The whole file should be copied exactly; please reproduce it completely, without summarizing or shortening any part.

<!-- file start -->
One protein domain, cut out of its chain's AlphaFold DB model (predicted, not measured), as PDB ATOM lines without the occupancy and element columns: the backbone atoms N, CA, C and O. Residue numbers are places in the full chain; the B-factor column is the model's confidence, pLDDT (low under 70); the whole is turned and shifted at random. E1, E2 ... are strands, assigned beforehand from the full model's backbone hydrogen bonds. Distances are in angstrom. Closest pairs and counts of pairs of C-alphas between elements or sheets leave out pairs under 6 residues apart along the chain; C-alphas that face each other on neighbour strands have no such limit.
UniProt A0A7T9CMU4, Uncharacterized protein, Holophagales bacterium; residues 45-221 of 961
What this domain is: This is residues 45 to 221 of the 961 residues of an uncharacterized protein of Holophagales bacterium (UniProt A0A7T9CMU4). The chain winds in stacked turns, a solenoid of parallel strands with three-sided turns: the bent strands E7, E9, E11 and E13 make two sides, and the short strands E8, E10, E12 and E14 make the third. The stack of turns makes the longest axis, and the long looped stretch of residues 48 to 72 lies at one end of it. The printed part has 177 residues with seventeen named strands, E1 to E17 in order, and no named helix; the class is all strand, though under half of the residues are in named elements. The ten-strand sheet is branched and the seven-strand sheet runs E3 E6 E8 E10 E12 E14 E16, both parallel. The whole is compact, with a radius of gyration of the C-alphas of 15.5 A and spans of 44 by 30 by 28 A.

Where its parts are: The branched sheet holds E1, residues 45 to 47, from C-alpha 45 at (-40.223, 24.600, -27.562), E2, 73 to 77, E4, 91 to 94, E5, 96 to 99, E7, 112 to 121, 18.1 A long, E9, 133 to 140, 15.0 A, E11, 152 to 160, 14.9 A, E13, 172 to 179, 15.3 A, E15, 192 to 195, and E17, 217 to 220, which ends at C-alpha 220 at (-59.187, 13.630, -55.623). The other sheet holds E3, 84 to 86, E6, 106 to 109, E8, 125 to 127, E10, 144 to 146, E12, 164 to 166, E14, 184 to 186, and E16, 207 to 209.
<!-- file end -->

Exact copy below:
One protein domain, cut out of its chain's AlphaFold DB model (predicted, not measured), as PDB ATOM lines without the occupancy and element columns: the backbone atoms N, CA, C and O. Residue numbers are places in the full chain; the B-factor column is the model's confidence, pLDDT (low under 70); the whole is turned and shifted at random. E1, E2 ... are strands, assigned beforehand from the full model's backbone hydrogen bonds. Distances are in angstrom. Closest pairs and counts of pairs of C-alphas between elements or sheets leave out pairs under 6 residues apart along the chain; C-alphas that face each other on neighbour strands have no such limit.
UniProt A0A7T9CMU4, Uncharacterized protein, Holophagales bacterium; residues 45-221 of 961
What this domain is: This is residues 45 to 221 of the 961 residues of an uncharacterized protein of Holophagales bacterium (UniProt A0A7T9CMU4). The chain winds in stacked turns, a solenoid of parallel strands with three-sided turns: the bent strands E7, E9, E11 and E13 make two sides, and the short strands E8, E10, E12 and E14 make the third. The stack of turns makes the longest axis, and the long looped stretch of residues 48 to 72 lies at one end of it. The printed part has 177 residues with seventeen named strands, E1 to E17 in order, and no named helix; the class is all strand, though under half of the residues are in named elements. The ten-strand sheet is branched and the seven-strand sheet runs E3 E6 E8 E10 E12 E14 E16, both parallel. The whole is compact, with a radius of gyration of the C-alphas of 15.5 A and spans of 44 by 30 by 28 A.

Where its parts are: The branched sheet holds E1, residues 45 to 47, from C-alpha 45 at (-40.223, 24.600, -27.562), E2, 73 to 77, E4, 91 to 94, E5, 96 to 99, E7, 112 to 121, 18.1 A long, E9, 133 to 140, 15.0 A, E11, 152 to 160, 14.9 A, E13, 172 to 179, 15.3 A, E15, 192 to 195, and E17, 217 to 220, which ends at C-alpha 220 at (-59.187, 13.630, -55.623). The other sheet holds E3, 84 to 86, E6, 106 to 109, E8, 125 to 127, E10, 144 to 146, E12, 164 to 166, E14, 184 to 186, and E16, 207 to 209.